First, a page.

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2005 Goldman Environmental Prizes Handed Out to Grassroots Activists

Grassroots environmental activists from six regions of the world have been honored for their extraordinary efforts to protect the Earth. The 16th annual presentation of the Goldman Environmental Prizes took place April 18 in San Francisco, California.

Haiti is the poorest country in the western hemisphere. It was once covered with lush tropical forests. Now most of its trees have been stripped from the landscape. Chavannes Jean-Baptiste is an agronomist and environmental activist.

"The rate of disappearance of forest cover in this country is so rapid that soon the place will turn into a desert," he said. "There is less than two percent tree cover right now. If we don't treat this situation as an emergency, we won't be able to turn it around and the country of Haiti will disappear."

In 1973 Mr. Jean-Baptist founded the Peasant Movement of Papay, known by its French-Creole acronym, MPP, a network of people dedicated to sustainable agriculture and organic farming.

"The most important aspect of the work of MPP is education," he said. "It is our goal to change [so that people] are masters of their own destiny."

In its award citation, the Goldman Prize Foundation said Mr. Baptiste's work has reduced poverty and malnutrition in Haiti, cut the nation's dependence on imported foods, and helped improve the safety of the country's water supplies.

The Peasant Movement of Papay is now 60,000 strong, which includes 20,000 women and 10,000 young people. Over the past three decades, its members have planted over 20 million trees, waging a persistent battle against deforestation.

The Goldman Awards also recognized Father Jose Andres Tamayo Cortez of Honduras, citing his struggle for environmental justice. The Catholic priest directs a coalition of subsistence farmers, community and religious leaders known as the Environmental Movement of Olancho.

"The logging industry has to be regulated. It cannot be uncontrolled," he said. "Then, the logging can provide economic opportunities for the people. But with this method of logging, the people are left with absolutely nothing … because the loggers don't plant any trees, they simply cut them down."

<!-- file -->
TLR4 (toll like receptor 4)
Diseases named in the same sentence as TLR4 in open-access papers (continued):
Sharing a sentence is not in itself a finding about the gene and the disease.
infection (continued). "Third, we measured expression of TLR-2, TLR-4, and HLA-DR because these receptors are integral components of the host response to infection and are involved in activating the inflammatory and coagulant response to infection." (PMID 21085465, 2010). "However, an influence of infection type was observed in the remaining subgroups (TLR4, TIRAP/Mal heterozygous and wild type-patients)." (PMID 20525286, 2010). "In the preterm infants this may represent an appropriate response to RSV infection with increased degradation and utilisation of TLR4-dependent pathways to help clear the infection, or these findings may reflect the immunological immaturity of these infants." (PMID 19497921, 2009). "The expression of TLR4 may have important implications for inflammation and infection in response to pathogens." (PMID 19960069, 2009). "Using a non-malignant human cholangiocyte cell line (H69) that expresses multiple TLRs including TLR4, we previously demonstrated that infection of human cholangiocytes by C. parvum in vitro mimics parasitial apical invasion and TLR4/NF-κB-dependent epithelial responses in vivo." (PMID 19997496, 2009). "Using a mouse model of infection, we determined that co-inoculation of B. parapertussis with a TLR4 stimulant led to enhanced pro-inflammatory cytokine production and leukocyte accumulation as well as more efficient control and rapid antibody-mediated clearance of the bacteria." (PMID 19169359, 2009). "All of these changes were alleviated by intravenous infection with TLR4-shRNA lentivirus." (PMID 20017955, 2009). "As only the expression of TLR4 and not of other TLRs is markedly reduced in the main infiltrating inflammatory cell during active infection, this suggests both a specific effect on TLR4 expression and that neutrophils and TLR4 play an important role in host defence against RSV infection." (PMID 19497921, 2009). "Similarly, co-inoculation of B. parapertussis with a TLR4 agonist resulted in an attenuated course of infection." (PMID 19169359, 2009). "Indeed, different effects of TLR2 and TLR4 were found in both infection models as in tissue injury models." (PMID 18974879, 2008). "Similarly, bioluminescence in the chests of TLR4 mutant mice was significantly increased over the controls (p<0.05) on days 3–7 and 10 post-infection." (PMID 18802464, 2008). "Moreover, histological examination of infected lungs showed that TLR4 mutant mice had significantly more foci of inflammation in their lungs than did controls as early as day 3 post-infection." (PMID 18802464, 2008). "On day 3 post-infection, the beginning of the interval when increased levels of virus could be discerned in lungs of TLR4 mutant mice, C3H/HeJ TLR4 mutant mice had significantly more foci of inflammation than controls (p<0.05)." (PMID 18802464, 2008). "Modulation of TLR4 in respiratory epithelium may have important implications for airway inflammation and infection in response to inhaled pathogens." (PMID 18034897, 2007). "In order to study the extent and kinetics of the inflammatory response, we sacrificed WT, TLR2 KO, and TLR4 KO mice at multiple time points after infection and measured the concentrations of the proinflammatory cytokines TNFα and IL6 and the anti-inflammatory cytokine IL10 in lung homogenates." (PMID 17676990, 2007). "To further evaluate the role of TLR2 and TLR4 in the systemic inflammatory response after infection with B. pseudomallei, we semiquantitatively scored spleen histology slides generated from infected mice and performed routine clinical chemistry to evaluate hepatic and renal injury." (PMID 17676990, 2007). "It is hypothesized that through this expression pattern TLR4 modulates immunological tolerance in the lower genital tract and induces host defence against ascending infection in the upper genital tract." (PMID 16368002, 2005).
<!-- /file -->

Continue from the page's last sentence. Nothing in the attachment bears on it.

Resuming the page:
Father Tamayo has not been willing to stand by and let that happen. In 2003, he organized a national campaign to stop development of a major highway that would have increased access to forests for new sawmills. That same year he led a 3,000-person, 282-kilometer weeklong March for Life to the nation's capital.

"The people don't want to be martyrs [against] the logging trucks, the water shortages, the loss of resources," he said. "They want a solution to the problem."

Father Tamayo helped to broker an agreement with the Honduran president for logging concessions, and despite threats on his life, continues to lead a non-violent struggle that has inspired many to join his cause.

The Goldman Prize for Asia went to Kaisha Atakhanova for her successful campaign to prevent nuclear waste from being commercially imported into the Republic of Kazakhstan. Nuclear testing had already contaminated the region, and she has studied its genetic effects.

"I knew there was a high level of mutation and I knew that the local population was unaware of this," she said. "I began to realize that my scientific work was meaningless unless it helped people so I decided to work with them to help them defend their ecological rights."

When the Parliament backed a plan to allow nuclear waste to be imported and disposed of in Kazakhstan, Ms. Atakhanova challenged its proposal.

"I didn't want to see the lives of future generations sold out by corrupt officials," she said. "It was also a question of environmental justice. Why should Kazakhstan become a nuclear dumping ground for the other rich countries? And with our oil reserves, we certainly don't need the money."

As a result of her work - and the support of a network of 60 non-governmental organizations nationwide - the legislation was withdrawn.

Other Goldman Environmental Prizes were awarded for campaigns to protect old growth forests in Mexico, to stop construction of Europe's largest gold mine in Romania, and to preserve a nature reserve through nearly a decade of civil war in the Democratic Republic of Congo.

The Goldman Prize has recognized 107 environmental activists from 65 countries since 1990. The Goldman Environmental Foundation awards each laureate $125,000.